"Trevally" yelled Beia, my normally quiet spoken fishing guide, pointing to a dark moving spot in the water.
We were fishing from shore at a small cove on Christmas Island, 1,300 miles south of Hawaii.
I had been casting to the bonefish that are the featured game fish here. But we were on the lookout for giant trevally, a fish that can weigh 100 pounds and will eat a fly. It was midday and we'd been killing time until the rest of our group from our Southern California flyfishing club showed up for lunch.
Beia handed me the heavier fly rod we'd taken for just this sort of opportunity. I tossed a large popper in the direction of the dark spot.
"Strip, strip. Faster, strip faster," said Beia. I'd already missed this fish earlier in the morning; he was periodically coming close in, presumably to dine on the schools of milkfish huddled near shore.
In a sight that will feature prominently in my personal fishing highlights reel, the trevally's mouth and eyes broke the water, chasing the brightly colored popper with a look of fierce determination as the fly splashed along the surface like a fleeing baitfish.
"Strip, strip," yelled Beia. "He's on," I said.
The fish pulled hard, the line streamed out of my reel. I waded into the water, hoping to follow the fish out the opening to the cove and avoid breaking the line on the sharp coral. I wondered if I should have gotten more backing; the fish was a long ways out. But I was able to follow him and screw down the drag a bit.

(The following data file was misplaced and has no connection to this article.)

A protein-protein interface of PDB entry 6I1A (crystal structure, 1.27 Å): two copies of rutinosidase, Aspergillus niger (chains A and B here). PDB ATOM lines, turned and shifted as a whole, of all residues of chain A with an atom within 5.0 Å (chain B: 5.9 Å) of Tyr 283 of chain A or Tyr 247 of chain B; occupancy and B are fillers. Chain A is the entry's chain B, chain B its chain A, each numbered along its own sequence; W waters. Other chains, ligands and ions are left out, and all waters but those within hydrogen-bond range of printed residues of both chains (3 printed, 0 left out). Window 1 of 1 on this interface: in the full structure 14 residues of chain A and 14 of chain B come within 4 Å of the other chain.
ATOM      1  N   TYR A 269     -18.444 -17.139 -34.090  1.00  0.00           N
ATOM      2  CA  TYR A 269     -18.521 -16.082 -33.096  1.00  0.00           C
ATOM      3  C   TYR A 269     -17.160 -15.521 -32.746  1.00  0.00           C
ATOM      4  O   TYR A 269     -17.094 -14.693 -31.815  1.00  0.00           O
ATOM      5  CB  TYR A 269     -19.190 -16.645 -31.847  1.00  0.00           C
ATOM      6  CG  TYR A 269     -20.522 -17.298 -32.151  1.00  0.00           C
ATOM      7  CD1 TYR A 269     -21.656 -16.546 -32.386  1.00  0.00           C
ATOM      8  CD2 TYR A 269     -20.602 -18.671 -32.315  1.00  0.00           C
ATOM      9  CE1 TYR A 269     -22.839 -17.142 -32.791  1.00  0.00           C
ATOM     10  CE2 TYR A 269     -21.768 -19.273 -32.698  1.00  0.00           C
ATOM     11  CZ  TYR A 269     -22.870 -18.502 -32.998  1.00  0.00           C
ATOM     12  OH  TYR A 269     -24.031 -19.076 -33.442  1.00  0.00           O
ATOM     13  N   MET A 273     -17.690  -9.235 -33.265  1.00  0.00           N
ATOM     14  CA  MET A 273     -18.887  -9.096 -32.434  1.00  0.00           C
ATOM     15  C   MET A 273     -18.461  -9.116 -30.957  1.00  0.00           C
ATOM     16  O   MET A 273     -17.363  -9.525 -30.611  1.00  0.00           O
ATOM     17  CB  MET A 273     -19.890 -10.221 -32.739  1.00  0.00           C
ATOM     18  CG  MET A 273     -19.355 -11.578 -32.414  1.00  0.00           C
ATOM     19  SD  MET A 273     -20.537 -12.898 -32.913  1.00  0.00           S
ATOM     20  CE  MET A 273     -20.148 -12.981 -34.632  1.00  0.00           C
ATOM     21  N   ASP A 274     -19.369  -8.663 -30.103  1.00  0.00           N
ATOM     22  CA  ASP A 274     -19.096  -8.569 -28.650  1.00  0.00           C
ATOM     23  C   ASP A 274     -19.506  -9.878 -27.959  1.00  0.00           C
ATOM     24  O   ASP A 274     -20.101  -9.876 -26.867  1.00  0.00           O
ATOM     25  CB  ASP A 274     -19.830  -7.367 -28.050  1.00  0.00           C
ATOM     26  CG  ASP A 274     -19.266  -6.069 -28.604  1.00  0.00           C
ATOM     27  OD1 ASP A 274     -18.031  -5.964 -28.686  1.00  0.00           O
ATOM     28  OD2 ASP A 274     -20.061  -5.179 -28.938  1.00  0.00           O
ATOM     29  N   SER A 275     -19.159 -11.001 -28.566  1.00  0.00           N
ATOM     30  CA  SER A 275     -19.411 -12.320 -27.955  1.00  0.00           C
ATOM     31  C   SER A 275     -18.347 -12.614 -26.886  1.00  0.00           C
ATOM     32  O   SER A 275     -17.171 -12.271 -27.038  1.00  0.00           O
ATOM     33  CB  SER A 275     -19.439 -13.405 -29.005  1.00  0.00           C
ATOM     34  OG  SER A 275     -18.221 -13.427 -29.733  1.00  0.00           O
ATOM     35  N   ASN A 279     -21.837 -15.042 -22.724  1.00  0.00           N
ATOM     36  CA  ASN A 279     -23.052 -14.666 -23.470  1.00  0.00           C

It was a tug-of-war over the next 45 minutes, reeling in line only to have the fish run and reclaim what I'd cranked in.
Other members of the club shouted advice and encouragement. I was the lunchtime entertainment. It's nice to have an audience when you have a huge fish on, but it does add to the pressure not to screw up.
I was gaining on the fish, and finally could see him in the shallow flat off the beach where I was standing.
I hadn't realized how big a fish I was dealing with.
I "walked the dog", changing directions on the fish. Beia waded in and grabbed his tail. This fish was by far the biggest I'd caught on a fly rod exceeding the maximum weight of 30 pounds on the only scale available at the time and destined to grow as all fish do when the catching is retold. Just lifting it for photographs was hard, but pride and leftover adrenaline made it easier.
It was time to revive the fish, I sloshed it back and forth, forcing water through it's gills. The CPR worked and the trevally swam slowly out of my grasp.
For the birds
Much of Christmas Island is a bird sanctuary, and frigate birds, boobies and sooty terns stalk the fishermen stalking the bonefish. One frigate bird in particular grabbed the popper I was fishing out of the water and flew off with it until the slack went out of the line. Then it dropped the popper with a squawk.